I know folks make the comment that it takes time to see the performance, but I’m at a point where I think I’ve seen enough. To give a bit of background on my reasoning is I have not received clear and concise answers to questions. I’m told that I have and advisor, I see his picture, and I’ve tried to get in touch with him. Thing is that you are provided a place to submit a question and you get an email response in return. Then you begin your email communications back and forth. Each email I’ve sent is returned with the name of someone different each time. None of them being ‘My Advisor.’

    To go into more detail about occurrences with my account I have a 401k with Fidelity, and that account has the option for a BrokerageLink account under the same umbrella. My company was making many changes with the 401k and going to sell our shares anyway to move them into new mutual funds that they’ve decided we could newly purchase. I decided to take that opportunity to sell all the shares and move them into the BrokerageLink account so that I could make my own decisions in the future. Those funds went into Fidelity Cash Reserves under the BrokerageLink account. At that point I decided to give Future Advisor a shot.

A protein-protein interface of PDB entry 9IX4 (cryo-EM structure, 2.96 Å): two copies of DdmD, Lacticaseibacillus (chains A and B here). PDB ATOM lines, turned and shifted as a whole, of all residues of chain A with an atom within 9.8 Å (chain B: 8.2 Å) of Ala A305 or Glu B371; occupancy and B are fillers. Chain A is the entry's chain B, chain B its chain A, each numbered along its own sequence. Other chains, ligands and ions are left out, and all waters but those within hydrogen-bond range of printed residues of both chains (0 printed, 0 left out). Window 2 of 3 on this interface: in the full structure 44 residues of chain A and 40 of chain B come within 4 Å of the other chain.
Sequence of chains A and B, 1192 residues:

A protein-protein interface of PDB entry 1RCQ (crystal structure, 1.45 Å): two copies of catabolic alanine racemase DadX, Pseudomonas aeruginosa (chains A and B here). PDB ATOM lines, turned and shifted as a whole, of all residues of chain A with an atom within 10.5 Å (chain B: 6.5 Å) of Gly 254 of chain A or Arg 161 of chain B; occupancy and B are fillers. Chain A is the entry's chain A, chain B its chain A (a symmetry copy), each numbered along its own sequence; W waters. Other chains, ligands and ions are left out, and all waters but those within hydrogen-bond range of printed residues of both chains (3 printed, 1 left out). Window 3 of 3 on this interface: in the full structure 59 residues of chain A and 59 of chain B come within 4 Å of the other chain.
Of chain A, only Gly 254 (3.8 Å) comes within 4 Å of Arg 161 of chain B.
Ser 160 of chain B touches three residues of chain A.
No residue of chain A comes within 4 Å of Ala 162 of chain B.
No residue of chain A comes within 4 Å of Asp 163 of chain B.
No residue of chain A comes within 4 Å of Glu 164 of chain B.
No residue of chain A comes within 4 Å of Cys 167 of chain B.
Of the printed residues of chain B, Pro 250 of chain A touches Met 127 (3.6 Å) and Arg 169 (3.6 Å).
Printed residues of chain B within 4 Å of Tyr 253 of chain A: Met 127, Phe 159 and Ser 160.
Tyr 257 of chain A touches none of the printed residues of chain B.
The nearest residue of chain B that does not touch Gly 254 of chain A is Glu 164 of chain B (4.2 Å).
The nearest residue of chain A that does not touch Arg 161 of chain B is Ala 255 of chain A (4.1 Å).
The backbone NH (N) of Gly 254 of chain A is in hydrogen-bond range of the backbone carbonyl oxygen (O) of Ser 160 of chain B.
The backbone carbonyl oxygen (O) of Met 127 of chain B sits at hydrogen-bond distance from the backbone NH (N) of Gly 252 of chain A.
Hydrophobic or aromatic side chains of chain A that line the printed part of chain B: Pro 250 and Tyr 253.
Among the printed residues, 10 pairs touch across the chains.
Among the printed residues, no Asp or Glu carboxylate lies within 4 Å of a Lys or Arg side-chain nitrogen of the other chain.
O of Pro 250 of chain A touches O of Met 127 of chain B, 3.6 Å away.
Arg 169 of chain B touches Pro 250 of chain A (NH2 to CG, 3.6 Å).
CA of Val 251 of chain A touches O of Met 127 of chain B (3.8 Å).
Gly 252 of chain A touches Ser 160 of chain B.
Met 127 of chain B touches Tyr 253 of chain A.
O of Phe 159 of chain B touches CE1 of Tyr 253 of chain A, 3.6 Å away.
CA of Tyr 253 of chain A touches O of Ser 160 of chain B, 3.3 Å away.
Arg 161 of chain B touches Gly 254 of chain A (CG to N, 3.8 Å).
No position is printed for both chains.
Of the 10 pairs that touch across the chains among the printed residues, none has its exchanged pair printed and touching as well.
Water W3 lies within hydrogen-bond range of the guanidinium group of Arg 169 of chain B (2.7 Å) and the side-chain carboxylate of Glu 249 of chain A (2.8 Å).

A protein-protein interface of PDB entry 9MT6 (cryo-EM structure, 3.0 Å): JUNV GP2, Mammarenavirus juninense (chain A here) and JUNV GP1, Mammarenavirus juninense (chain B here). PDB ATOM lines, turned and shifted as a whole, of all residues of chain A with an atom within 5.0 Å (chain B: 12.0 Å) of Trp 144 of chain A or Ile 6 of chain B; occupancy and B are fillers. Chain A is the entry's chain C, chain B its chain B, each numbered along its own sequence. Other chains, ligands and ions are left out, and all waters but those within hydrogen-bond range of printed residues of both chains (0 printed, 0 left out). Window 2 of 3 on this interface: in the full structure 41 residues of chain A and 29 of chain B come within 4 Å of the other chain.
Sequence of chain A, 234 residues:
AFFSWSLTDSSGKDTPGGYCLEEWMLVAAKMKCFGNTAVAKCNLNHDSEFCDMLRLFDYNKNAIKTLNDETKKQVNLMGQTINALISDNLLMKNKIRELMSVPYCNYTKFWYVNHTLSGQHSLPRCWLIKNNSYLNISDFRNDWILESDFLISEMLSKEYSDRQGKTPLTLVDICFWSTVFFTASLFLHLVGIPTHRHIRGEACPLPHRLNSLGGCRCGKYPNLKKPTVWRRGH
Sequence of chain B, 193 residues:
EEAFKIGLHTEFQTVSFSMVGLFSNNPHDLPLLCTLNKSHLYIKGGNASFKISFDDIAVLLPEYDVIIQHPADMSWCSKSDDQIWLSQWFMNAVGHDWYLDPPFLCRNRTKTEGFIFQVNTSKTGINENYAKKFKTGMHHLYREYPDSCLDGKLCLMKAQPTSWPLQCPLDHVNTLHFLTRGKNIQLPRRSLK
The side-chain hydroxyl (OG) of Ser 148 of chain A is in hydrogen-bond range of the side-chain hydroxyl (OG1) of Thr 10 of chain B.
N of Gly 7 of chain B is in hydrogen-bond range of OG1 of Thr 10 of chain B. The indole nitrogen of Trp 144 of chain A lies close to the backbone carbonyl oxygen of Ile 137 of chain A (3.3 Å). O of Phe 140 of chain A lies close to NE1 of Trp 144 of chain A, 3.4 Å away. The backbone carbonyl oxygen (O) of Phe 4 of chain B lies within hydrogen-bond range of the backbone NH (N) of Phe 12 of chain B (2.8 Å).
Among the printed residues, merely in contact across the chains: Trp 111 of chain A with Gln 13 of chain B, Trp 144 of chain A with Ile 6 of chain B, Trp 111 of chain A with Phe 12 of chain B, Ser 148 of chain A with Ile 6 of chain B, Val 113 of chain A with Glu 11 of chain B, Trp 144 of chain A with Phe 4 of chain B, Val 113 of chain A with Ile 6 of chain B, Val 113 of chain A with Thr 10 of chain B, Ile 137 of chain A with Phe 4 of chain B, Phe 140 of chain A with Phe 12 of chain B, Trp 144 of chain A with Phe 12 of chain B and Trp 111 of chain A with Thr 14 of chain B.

I also had a small portion of funds in a Roth IRA with bi-monthly contributions. Most of the funds in this account too were in Fidelity Cash Reserves as I’d started “hitting it hard” to try and rebuild it.

    The process took a couple weeks. In that time there was no financial movement in my accounts except for my constant increase in contributions. The few days that Financial Advisor began initiating purchases my investments fell many thousands of dollars. I sent an email requesting an answer to this and the response I received was that it was the activity of the accounts held previous to FA taking over the handling of my accounts. Those investments fell and that FA did not take full control until a certain day. Granted, if you’ll remember I had the funds in Fidelity Cash Reserves… which do not fall. I have not received response from my returned email to them and this little fact as of yet.

    In the time following I’ve had contributions from work, personal, and dividends that have continued going into the accounts. Such funds drop drastically the day funds are purchased. I’m trying to get answers from them as to why they are on this trend of ‘Buy High’ and hold as they drop. I thought the intent was to buy low and eventually sell high.

    I also contacted them about their notifications of Tax-loss savings drive on my 401k umbrella BrokerageLink account and Roth IRA. I asked if they knew what it types of accounts they were handling and they responded that they did. I requested why they felt the need to worry Tax-loss on such accounts and have yet to get a response.

    To make matters worse as my funds were on their downward fall I was receiving emails congratulating me on attaining certain levels of investment achievement. These achievements were far lower than where the funds had started. Adding salt to the wound.

    I suggest you be cautious in your decisions to invite FA as your investment handler.

What Do You Think?

*